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The trail of Alex Jones' phone records to his Texas trial started in Connecticut

Newtown Shooting-Infowars
Briana Sanchez / AP
/
Pool Austin American-Statesman
Alex Jones attempts to answer questions about his text messages asked by Mark Bankston, lawyer for Neil Heslin and Scarlett Lewis, during the trial at the Travis County Courthouse in Austin, Texas, Aug. 3, 2022. Jones testified that he understands it was irresponsible of him to declare the Sandy Hook Elementary School massacre a hoax and that he now believes it was “100% real."

There’s a bit more clarity now on how a Texas attorney defending Infowars host Alex Jones got hold of records believed to contain confidential information on nine parties suing Jones in Connecticut.

Jones was sued for defamation in Texas and Connecticut by the families of children and educators killed in the 2012 Sandy Hook Elementary School shooting for repeatedly claiming the shooting was a hoax. The conspiracy theorist lost the cases by default for failing to turn over documents to the families, and earlier this month, a jury in Texas awarded the parents of one of the victims, Jesse Lewis, $49 million.

In a dramatic moment during the Texas trial, the attorney for the parents, Mark Bankston, revealed that Jones’s lawyers had mistakenly sent the plaintiffs two years’ worth of Jones’s text messages. In addition, Bankston said he also received confidential psychiatric records of the families suing Jones in the Connecticut case. Bankston says Jones’s Texas attorneys must have gotten those records – which he later said he destroyed – from Jones’s lawyer in Connecticut, Norm Pattis.

“Norm Pattis up in Connecticut was passing this file along to [Jones’ defense attorney in Texas, Andino] Reynal, and I know that because the directories contain … backups of Norm Pattis’ computer,” Bankston told a Texas judge on Aug. 4.

Through an attorney, Pattis maintains that he did nothing wrong.

“...[A]ny misconduct is vehemently denied here as Mr. Pattis’s conduct fell directly within permissible conduct under a careful reading of the confidentiality order…” according to a filing signed by a lawyer defending Pattis in disciplinary proceedings in Connecticut.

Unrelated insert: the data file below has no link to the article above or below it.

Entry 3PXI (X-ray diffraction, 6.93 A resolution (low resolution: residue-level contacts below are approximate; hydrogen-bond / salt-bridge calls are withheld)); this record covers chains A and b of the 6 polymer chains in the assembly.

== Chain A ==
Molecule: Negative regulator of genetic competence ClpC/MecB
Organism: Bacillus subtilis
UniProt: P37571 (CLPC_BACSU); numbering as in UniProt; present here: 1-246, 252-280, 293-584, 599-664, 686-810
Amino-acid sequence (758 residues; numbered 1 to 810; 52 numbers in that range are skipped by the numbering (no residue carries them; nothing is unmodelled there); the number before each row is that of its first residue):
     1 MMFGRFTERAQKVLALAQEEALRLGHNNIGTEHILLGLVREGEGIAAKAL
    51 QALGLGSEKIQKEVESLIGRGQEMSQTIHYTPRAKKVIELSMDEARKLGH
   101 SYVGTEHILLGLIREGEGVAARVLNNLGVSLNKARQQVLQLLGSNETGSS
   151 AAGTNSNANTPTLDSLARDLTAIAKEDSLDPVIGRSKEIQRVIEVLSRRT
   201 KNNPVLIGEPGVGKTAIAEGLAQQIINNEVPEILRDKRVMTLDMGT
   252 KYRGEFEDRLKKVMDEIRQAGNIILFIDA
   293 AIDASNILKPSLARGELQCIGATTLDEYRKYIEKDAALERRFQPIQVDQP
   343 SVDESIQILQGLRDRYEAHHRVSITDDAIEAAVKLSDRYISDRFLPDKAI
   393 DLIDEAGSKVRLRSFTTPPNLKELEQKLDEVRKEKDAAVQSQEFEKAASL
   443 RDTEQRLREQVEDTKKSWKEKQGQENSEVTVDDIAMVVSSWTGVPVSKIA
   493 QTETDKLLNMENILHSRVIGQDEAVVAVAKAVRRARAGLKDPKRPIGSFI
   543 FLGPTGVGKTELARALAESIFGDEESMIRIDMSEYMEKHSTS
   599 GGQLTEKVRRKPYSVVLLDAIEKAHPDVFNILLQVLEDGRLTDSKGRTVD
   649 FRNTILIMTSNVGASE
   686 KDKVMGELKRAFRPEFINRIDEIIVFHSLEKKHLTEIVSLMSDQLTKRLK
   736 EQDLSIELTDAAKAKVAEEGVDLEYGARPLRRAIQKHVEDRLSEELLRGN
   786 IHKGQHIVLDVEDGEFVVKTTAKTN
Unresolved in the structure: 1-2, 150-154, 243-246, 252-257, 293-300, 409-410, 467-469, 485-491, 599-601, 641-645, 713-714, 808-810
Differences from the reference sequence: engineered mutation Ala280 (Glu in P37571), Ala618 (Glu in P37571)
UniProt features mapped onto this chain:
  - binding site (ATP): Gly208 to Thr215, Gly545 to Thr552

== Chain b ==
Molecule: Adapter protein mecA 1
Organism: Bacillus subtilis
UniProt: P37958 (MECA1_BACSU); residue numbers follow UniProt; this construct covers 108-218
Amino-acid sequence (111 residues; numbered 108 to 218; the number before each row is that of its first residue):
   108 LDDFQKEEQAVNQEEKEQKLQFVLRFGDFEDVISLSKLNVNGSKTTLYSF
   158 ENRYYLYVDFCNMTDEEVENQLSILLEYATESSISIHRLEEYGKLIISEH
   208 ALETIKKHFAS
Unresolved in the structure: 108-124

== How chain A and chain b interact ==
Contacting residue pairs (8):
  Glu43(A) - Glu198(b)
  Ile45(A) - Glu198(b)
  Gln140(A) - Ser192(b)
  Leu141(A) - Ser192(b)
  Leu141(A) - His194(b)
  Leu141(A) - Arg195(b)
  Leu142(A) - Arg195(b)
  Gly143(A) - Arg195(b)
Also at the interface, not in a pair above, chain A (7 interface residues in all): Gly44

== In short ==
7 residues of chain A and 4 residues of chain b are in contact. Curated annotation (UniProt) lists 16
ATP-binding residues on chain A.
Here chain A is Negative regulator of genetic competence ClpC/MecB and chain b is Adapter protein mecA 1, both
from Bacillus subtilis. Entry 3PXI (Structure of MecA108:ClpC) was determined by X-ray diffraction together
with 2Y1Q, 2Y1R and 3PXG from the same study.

It’s now apparent that a third party had access to the file believed to contain the confidential psychiatric records. A new legal filing in the Connecticut lawsuit against Jones includes a declaration from attorney Kyung S. Lee, who represented Infowars in bankruptcy court. Lee says he sent a white external hard disk to Reynal, the attorney who defended Jones in the Texas defamation lawsuit, and that Lee got the records from Pattis.

“To this day, I do not know the nature of the confidential information because I never reviewed or analyzed the External disk,” Lee said in a declaration regarding handling and disposition of certain confidential discovery recently filed in the Connecticut case.

Lee says he sent Reynal the file at Reynal’s request.

Now Reynal and Pattis face possible discipline as a result of the files ending up in Reynal’s possession.

The Texas trial wrapped up earlier this month, but the Connecticut trial, where a jury will determine how much Jones must pay in damages, is on hold pending a last-minute federal bankruptcy filing by Jones’ company Free Speech Systems. The trial was due to start on Sept. 6.

Though the case is on pause, the plaintiffs are trying to get the case remanded back to Connecticut, and Waterbury Superior Court Judge Barbara Bellis is trying to get to the bottom of the confidential records dump. She’s ordered both Pattis and Reynal to appear in her court for show-cause hearings set for Wednesday, Aug. 17.

Bellis already told Pattis and his attorney, Wesley Mead, at a prior hearing that Pattis never disclosed sending the confidential information to anyone.

“I am clearly gravely concerned about what I had to hear in headlines on the news,” Bellis said on Aug. 10. “It was never reported to me by counsel that there were any issues.”

Pattis and his attorney argue that Bellis lacks jurisdiction in ordering Pattis to appear for a show-cause hearing over this issue.

Pattis and his attorney declined comment for this story.

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